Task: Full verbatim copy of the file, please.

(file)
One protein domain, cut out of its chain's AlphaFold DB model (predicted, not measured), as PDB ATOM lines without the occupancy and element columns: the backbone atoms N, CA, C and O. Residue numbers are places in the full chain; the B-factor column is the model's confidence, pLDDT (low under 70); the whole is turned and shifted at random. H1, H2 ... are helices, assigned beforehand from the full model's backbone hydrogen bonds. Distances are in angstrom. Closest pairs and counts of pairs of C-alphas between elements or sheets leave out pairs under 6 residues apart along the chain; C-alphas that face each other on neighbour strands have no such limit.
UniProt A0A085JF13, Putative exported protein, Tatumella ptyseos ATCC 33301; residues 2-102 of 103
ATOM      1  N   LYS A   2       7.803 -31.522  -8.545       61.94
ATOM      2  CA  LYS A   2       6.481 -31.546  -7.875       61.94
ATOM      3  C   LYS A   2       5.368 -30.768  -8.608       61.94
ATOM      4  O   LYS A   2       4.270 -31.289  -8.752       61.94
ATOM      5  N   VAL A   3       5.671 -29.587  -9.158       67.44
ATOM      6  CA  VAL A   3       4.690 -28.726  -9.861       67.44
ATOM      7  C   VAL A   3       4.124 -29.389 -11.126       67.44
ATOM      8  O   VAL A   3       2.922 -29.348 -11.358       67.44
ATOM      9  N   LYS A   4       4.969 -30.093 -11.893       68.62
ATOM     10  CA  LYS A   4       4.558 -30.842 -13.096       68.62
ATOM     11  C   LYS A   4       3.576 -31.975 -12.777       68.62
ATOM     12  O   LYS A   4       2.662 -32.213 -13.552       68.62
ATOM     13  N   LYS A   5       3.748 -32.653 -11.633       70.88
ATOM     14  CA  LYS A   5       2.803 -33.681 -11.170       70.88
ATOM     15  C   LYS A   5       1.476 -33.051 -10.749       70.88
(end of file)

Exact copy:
One protein domain, cut out of its chain's AlphaFold DB model (predicted, not measured), as PDB ATOM lines without the occupancy and element columns: the backbone atoms N, CA, C and O. Residue numbers are places in the full chain; the B-factor column is the model's confidence, pLDDT (low under 70); the whole is turned and shifted at random. H1, H2 ... are helices, assigned beforehand from the full model's backbone hydrogen bonds. Distances are in angstrom. Closest pairs and counts of pairs of C-alphas between elements or sheets leave out pairs under 6 residues apart along the chain; C-alphas that face each other on neighbour strands have no such limit.
UniProt A0A085JF13, Putative exported protein, Tatumella ptyseos ATCC 33301; residues 2-102 of 103
ATOM      1  N   LYS A   2       7.803 -31.522  -8.545       61.94
ATOM      2  CA  LYS A   2       6.481 -31.546  -7.875       61.94
ATOM      3  C   LYS A   2       5.368 -30.768  -8.608       61.94
ATOM      4  O   LYS A   2       4.270 -31.289  -8.752       61.94
ATOM      5  N   VAL A   3       5.671 -29.587  -9.158       67.44
ATOM      6  CA  VAL A   3       4.690 -28.726  -9.861       67.44
ATOM      7  C   VAL A   3       4.124 -29.389 -11.126       67.44
ATOM      8  O   VAL A   3       2.922 -29.348 -11.358       67.44
ATOM      9  N   LYS A   4       4.969 -30.093 -11.893       68.62
ATOM     10  CA  LYS A   4       4.558 -30.842 -13.096       68.62
ATOM     11  C   LYS A   4       3.576 -31.975 -12.777       68.62
ATOM     12  O   LYS A   4       2.662 -32.213 -13.552       68.62
ATOM     13  N   LYS A   5       3.748 -32.653 -11.633       70.88
ATOM     14  CA  LYS A   5       2.803 -33.681 -11.170       70.88
ATOM     15  C   LYS A   5       1.476 -33.051 -10.749       70.88